CUNA does not believe the proposal by FASB's parent organization, the Financial Accounting Foundation, to streamline FASB's structure and standards-setting process would help to ensure the interests of credit unions and their members are represented as the accounting standards-setting process evolves. Increasingly, credit unions are concerned that FASB seeks to develop homogenous financial institution standards that do not reveal the unique nature of credit unions. CUNA believes the focus of the Foundation should be on ensuring that FASB has all relevant information before adopting new policies, including how any new guidelines and standards will affect commerce, such as credit union operations (particularly smaller entities). CUNA recommends that FASB should follow the standards of the Administrative Procedure Act, which federal agencies are required to follow in setting new rules, to ensure that FASB has received input from all affected parties and takes such input into full account when developing new standards.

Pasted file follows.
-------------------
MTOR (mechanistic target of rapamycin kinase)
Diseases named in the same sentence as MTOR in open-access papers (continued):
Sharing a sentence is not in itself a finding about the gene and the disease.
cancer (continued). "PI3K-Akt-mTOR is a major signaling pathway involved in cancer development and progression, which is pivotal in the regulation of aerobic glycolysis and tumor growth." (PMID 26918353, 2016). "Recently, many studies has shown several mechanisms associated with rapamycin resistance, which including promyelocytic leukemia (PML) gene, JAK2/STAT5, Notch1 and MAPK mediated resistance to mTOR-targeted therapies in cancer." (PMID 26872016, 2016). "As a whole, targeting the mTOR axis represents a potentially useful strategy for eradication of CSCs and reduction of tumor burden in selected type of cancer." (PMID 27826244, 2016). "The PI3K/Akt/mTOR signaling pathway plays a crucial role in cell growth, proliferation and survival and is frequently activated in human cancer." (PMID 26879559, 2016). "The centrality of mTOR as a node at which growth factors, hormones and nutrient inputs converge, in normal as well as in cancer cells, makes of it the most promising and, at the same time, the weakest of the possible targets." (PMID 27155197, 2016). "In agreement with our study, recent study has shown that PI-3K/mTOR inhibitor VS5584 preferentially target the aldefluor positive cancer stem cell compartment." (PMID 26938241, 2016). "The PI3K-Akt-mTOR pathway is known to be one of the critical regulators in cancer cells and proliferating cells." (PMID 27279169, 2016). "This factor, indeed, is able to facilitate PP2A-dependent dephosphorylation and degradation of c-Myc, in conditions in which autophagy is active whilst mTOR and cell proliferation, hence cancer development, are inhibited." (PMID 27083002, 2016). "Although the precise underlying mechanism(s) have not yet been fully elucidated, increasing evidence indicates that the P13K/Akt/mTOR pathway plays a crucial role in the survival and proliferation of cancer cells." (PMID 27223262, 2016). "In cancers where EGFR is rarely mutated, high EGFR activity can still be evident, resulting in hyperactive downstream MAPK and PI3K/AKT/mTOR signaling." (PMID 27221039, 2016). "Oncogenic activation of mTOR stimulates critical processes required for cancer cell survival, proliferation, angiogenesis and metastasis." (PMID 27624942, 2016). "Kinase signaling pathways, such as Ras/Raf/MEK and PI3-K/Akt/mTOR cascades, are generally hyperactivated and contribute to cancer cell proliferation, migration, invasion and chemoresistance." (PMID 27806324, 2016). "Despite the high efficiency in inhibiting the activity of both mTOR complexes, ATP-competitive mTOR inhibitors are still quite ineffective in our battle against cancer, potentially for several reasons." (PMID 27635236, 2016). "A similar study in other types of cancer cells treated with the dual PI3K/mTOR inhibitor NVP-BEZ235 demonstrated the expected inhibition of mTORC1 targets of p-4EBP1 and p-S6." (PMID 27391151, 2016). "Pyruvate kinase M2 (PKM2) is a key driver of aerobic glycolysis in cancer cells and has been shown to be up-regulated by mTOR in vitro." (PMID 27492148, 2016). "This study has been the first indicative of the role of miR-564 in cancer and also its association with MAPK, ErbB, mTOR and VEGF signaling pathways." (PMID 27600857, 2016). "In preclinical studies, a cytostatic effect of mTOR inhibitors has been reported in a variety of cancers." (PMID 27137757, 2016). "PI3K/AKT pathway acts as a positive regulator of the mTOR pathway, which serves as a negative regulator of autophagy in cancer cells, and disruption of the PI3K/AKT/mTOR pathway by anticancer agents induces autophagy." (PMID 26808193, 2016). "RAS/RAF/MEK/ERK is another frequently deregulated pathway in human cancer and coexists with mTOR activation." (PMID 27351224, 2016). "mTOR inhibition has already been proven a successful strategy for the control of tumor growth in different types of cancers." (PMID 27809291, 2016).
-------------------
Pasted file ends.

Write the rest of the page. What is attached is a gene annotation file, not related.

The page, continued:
Proposed Regulatory Changes on Reporting of Deposit Interest Paid to Nonresident Aliens
(November 14, 2002)
CUNA continues to oppose the IRS' efforts to expand reporting requirements for interest paid to nonresident aliens for the following reasons: (1) credit unions as financial institutions already shoulder a significant compliance burden as the result of current IRS reporting requirements; (2) the current proposal would increase compliance costs for credit unions; (3) additional IRS reporting requirements should be imposed only when the agency has clearly demonstrated that it is essential to implement statutory tax code requirements; and (4) the IRS has not shown that this rule is necessary to implement such statutory requirements.

Incorrect Taxpayer ID Numbers and Backup Withholding
( October 1, 2002)